He goes to his blankets, waiting for the third watch, but all his plans are dashed when it begins snowing, which makes their getaway impossible not to track. Maddened, he determines to at least kill Sam Tarly, and creeps to where Sam is sleeping. He is about to slit Sam’s throat when Sam is woken by three long calls on the horn, rousing the camp.

Samwell Tarly stood shaking, his face the same color as the snow that swirled down all around them. “Three,” he squeaked to Chett, “that was three, I heard three. They never blow three. Not for hundreds and thousands of years. Three means—”

“—Others.” Chett made a sound that was half a laugh and half a sob, and suddenly his smallclothes were wet, and he could feel the piss running down his leg, see steam rising off the front of his breeches.


Ooh, does this mean we will actually see some frozen zombies on screen? For the first time since the AGOT frickin’ Prologue, apparently, since I am assured the reanimated dudes who tried to kill Mormont and Jon back in the day were not official FDA-approved Frozen Zombies™, but like their cheap knockoff thrift store cousins. Or something. I dunno, it seems to me that if you were dead, and then you weren’t, and you’re icy cold and also trying to kill people, then saying you’re not a real frozen zombie is just nitpicking. But, okay, whatever.

And, well. Chett is a delightful human being, isn’t he? I mean, I’m sure growing up disfigured does not exactly make for happy fun times under any circumstances, but that’s still not getting you a pass on being a murderous asshole, dude. As his neighbors evidently agreed, which I suppose is a tiny bit of justice in a world distinctly lacking that quality most of the time.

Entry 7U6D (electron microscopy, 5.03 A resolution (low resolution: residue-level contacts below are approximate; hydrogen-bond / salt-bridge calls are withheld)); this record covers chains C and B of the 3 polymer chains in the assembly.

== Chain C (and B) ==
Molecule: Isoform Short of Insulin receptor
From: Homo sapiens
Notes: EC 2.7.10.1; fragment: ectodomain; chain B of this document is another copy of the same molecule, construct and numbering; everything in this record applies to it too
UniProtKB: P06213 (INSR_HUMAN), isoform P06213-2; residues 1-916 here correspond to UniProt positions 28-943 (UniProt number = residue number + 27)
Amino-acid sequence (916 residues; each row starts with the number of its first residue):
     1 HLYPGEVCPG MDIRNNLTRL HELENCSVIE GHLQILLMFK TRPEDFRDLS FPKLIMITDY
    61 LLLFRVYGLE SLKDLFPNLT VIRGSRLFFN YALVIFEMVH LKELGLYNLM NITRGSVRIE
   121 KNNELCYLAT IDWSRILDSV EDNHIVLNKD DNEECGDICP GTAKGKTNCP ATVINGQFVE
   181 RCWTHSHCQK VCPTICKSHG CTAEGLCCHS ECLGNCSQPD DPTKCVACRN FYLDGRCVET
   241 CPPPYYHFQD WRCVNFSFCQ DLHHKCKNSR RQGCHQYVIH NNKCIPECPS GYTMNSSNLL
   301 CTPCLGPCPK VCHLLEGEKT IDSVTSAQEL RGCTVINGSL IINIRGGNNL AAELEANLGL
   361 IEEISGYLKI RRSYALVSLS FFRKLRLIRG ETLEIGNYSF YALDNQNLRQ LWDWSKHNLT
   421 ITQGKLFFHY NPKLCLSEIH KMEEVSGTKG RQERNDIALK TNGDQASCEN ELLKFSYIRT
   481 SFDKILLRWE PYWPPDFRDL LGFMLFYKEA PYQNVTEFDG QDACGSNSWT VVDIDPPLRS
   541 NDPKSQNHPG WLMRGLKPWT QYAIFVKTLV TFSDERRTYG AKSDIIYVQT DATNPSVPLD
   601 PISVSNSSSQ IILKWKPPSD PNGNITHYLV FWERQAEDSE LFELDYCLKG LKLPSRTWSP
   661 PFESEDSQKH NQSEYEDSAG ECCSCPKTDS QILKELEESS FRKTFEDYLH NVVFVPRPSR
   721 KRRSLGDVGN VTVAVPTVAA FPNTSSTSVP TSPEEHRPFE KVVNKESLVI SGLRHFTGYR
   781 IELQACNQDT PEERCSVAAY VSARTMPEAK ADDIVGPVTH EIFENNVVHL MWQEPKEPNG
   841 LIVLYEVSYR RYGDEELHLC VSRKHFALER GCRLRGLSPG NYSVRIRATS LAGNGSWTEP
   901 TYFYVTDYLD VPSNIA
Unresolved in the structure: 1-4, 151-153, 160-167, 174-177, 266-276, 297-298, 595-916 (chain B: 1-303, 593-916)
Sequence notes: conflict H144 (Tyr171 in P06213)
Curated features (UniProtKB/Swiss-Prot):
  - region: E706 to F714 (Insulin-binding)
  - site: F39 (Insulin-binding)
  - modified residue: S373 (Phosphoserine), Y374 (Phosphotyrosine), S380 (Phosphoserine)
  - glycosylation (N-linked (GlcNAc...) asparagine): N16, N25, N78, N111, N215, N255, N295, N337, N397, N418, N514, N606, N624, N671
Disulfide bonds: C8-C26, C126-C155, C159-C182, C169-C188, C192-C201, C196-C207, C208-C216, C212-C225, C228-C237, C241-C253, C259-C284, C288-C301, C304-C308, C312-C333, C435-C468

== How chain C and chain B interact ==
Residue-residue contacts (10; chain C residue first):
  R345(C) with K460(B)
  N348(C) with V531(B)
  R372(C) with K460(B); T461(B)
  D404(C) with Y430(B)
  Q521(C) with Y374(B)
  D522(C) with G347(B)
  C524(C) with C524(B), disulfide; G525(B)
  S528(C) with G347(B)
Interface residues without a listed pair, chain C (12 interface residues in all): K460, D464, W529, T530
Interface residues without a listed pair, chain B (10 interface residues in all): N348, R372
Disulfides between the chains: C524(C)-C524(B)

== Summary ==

Still, murderous bastard or no, I can’t say I’m exactly surprised that some of these guys were like “fuck this Night Watch shit” and planned a mutiny. I’m just more surprised it apparently doesn’t happen more often. If my life was that shitty I’d probably think about it, too.

On the upside for Chett (not that I care about having an upside for him beyond the sheer mental exercise of it), he’s the first POV character of a ASOIAF Prologue thus far who’s actually survived the experience, so that’s… something, I guess. Not that his survival chances beyond this are looking that spectacular. Not that I’m planning to shed a bitter tear over this.

And really, thank God his plans fell through, if for no other reason than that no one is allowed to kill Samwell Tarly, you guys! HANDS OFF THE SAM, I mean it. Otherwise I will get angry, and you wouldn’t like me when I’m angry. There will be flailing and headdesking and book throwing, and it will be VERY UNPLEASANT. Ye be Warned.

His father had spent his life grubbing in other men’s fields and collecting leeches. He’d strip down bare but for a thick leather clout, and go wading in the murky waters. When he climbed out he’d be covered from nipple to ankle.

Leeches, eewwww. You know that scene in Stand By Me? Well, I’ve seen something like that happen in real life, and trust me, I never need to see that shit again. Ever. And actually doing it for a living… *shudder*

“Nothing ever goes missing that they don’t look at me, ever since that time I lost my horse. As if that could be helped. He was white and it was snowing, what did they expect?”

Ahahhaha. Oh, Dolorous Edd. You are the Rodney Dangerfield of the Night Watch. I heart you from a careful distance. Hope you don’t die of frozen zombieness!